The Infrastructure Act
By Jamie Lynch
The House of Commons passed the Infrastructure Act into UK law on 12th February 2015. The Act encompasses a number of measures to make a more efficient development process across the public and private sectors in the UK.
In a bid to speed up the development process the House of Commons has granted the Secretary of State the ability to enforce ‘deemed discharge’ of planning conditions. The implementation of deemed discharge provides that where a Local Planning Authority fails to make a decision on an application within the prescribed six week period, the applicant is required to serve notice to the Local Authority with an allowance of two further weeks to discharge conditions. Should the Local Planning Authority fail in its duty to discharge conditions within the requisite time period, a deemed discharge order would be applied to the planning conditions. The process of deemed discharge only applies to planning applications which have received consent, agreement or approval required by conditions.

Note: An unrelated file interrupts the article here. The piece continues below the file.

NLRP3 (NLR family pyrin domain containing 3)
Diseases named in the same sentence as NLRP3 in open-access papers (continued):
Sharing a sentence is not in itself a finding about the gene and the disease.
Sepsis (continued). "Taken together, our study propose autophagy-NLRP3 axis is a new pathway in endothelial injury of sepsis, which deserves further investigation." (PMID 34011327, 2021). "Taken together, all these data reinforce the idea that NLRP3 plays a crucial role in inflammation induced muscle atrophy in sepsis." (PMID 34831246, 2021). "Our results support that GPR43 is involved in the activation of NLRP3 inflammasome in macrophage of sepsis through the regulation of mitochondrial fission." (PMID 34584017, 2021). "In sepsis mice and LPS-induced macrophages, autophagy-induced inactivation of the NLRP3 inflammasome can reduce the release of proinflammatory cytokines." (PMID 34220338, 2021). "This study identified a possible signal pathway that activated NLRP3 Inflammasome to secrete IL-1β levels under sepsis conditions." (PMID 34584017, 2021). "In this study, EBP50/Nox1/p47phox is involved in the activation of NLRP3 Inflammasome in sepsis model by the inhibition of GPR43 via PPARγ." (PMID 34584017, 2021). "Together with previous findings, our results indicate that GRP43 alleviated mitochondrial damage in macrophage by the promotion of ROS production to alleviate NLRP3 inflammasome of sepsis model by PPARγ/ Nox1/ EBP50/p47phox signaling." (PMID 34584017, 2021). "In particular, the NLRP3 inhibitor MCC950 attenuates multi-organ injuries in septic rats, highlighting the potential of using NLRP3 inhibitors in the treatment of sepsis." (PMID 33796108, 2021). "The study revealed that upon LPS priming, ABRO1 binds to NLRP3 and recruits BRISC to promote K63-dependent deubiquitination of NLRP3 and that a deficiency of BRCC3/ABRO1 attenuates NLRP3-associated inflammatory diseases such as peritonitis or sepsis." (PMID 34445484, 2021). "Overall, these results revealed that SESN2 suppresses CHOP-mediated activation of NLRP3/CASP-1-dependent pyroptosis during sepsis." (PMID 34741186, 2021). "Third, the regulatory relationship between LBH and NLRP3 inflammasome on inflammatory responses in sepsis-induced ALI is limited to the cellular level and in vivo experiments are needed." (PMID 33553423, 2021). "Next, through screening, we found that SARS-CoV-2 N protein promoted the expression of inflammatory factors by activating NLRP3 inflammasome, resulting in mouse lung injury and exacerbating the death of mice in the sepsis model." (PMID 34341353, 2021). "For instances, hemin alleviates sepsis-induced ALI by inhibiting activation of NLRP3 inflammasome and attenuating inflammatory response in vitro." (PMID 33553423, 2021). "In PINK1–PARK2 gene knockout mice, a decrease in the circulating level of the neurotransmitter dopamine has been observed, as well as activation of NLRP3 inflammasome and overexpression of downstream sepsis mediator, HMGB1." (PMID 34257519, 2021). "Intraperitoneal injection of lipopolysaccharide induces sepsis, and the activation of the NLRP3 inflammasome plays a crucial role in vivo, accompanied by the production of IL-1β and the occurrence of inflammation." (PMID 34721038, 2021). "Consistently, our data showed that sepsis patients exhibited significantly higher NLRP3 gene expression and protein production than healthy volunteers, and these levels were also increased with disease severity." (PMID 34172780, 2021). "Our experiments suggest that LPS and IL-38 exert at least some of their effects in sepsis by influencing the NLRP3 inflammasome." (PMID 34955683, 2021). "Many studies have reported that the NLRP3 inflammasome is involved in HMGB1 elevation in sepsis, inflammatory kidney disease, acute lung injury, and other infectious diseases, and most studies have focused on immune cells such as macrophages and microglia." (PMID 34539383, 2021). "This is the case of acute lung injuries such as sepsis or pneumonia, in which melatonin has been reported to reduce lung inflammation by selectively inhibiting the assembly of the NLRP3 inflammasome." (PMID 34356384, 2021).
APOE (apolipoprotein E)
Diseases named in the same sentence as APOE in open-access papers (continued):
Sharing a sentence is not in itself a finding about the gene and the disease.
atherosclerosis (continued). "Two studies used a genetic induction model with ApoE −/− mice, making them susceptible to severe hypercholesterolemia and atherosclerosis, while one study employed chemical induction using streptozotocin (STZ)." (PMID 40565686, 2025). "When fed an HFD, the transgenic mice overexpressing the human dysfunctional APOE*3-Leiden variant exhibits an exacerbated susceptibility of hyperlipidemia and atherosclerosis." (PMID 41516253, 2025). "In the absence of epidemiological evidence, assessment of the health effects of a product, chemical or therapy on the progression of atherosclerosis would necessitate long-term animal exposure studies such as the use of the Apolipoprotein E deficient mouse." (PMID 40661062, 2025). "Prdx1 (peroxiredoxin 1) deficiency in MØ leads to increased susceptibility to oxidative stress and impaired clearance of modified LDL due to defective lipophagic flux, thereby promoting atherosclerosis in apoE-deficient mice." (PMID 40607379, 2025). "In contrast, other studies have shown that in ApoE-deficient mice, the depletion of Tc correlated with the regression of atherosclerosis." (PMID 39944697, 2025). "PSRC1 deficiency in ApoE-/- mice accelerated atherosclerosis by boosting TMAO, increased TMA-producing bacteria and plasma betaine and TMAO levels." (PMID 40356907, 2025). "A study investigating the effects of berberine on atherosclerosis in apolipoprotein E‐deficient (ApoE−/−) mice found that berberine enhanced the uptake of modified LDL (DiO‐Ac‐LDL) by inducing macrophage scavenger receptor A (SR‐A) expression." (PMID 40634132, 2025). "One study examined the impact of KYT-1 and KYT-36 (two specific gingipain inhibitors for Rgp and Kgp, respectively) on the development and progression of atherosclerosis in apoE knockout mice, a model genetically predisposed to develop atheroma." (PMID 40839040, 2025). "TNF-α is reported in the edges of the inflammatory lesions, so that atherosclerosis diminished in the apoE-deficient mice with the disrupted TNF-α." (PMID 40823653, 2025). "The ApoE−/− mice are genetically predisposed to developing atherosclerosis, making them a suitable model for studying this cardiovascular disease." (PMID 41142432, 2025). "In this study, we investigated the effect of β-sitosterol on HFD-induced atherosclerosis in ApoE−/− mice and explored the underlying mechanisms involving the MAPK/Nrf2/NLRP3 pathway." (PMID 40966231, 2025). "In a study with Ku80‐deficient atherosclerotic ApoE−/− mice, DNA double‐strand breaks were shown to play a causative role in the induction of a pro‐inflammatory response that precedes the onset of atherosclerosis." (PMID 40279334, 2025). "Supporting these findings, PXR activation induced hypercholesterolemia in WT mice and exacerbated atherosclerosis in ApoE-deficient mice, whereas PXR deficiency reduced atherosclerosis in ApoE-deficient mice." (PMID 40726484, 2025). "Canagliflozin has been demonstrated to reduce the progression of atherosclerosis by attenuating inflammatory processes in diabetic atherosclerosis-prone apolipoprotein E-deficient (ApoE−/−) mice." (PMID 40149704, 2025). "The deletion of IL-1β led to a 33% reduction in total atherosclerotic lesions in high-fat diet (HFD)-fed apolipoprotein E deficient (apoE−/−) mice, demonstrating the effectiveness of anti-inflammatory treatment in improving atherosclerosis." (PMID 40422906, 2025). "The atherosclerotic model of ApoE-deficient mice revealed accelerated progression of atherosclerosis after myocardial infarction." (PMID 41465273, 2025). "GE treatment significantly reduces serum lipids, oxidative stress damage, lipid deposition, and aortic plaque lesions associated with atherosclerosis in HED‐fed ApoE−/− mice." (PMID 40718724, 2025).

The Government has made it clear that it will not be appropriate for a deemed discharge to be applicable to all types of development and conditions. As a result of Government consultation, exemptions apply to all conditions attached to developments that are subject to Environmental Impact Assessment, all conditions attached to development that are likely to have a significant effect on a qualifying European site. Furthermore, specific exemptions apply to conditions relating to S106 agreements, conditions designed to manage flood risk, and conditions requiring the approval of details for outline planning permissions required by reserved matters.
On a closing note, the Act will also make an attempt to allow the Land Registry to create on online resource tool, in effect standardising the process and improving its efficiency in aiding the development process. As well as converting the Highways Agency into a government-owned body, to be known as Highways England from April of this year.